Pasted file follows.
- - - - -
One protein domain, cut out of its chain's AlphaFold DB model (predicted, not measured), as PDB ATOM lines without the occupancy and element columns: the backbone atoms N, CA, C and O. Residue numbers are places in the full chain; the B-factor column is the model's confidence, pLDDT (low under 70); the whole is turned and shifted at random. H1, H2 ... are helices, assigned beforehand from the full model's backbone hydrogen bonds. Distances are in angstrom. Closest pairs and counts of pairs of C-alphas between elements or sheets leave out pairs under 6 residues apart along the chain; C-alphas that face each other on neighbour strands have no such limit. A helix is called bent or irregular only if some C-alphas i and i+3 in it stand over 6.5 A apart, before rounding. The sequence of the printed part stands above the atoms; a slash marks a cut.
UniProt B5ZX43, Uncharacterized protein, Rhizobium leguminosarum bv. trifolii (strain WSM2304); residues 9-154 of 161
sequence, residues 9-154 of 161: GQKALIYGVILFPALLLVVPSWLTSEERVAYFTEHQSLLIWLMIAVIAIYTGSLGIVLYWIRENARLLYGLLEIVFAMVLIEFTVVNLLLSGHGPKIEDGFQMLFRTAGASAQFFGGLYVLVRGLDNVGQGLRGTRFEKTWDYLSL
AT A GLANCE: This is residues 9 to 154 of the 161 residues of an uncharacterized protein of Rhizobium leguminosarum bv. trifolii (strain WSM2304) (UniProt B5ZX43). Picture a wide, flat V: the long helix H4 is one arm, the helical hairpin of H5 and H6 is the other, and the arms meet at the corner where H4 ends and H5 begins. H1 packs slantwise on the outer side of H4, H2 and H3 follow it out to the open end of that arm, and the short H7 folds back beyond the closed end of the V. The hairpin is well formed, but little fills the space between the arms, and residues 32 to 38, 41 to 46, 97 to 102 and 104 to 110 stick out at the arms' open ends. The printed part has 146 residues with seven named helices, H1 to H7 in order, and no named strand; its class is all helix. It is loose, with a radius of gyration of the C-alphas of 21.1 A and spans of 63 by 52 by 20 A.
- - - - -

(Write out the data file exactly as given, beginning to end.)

One protein domain, cut out of its chain's AlphaFold DB model (predicted, not measured), as PDB ATOM lines without the occupancy and element columns: the backbone atoms N, CA, C and O. Residue numbers are places in the full chain; the B-factor column is the model's confidence, pLDDT (low under 70); the whole is turned and shifted at random. H1, H2 ... are helices, assigned beforehand from the full model's backbone hydrogen bonds. Distances are in angstrom. Closest pairs and counts of pairs of C-alphas between elements or sheets leave out pairs under 6 residues apart along the chain; C-alphas that face each other on neighbour strands have no such limit. A helix is called bent or irregular only if some C-alphas i and i+3 in it stand over 6.5 A apart, before rounding. The sequence of the printed part stands above the atoms; a slash marks a cut.
UniProt B5ZX43, Uncharacterized protein, Rhizobium leguminosarum bv. trifolii (strain WSM2304); residues 9-154 of 161
sequence, residues 9-154 of 161: GQKALIYGVILFPALLLVVPSWLTSEERVAYFTEHQSLLIWLMIAVIAIYTGSLGIVLYWIRENARLLYGLLEIVFAMVLIEFTVVNLLLSGHGPKIEDGFQMLFRTAGASAQFFGGLYVLVRGLDNVGQGLRGTRFEKTWDYLSL
AT A GLANCE: This is residues 9 to 154 of the 161 residues of an uncharacterized protein of Rhizobium leguminosarum bv. trifolii (strain WSM2304) (UniProt B5ZX43). Picture a wide, flat V: the long helix H4 is one arm, the helical hairpin of H5 and H6 is the other, and the arms meet at the corner where H4 ends and H5 begins. H1 packs slantwise on the outer side of H4, H2 and H3 follow it out to the open end of that arm, and the short H7 folds back beyond the closed end of the V. The hairpin is well formed, but little fills the space between the arms, and residues 32 to 38, 41 to 46, 97 to 102 and 104 to 110 stick out at the arms' open ends. The printed part has 146 residues with seven named helices, H1 to H7 in order, and no named strand; its class is all helix. It is loose, with a radius of gyration of the C-alphas of 21.1 A and spans of 63 by 52 by 20 A.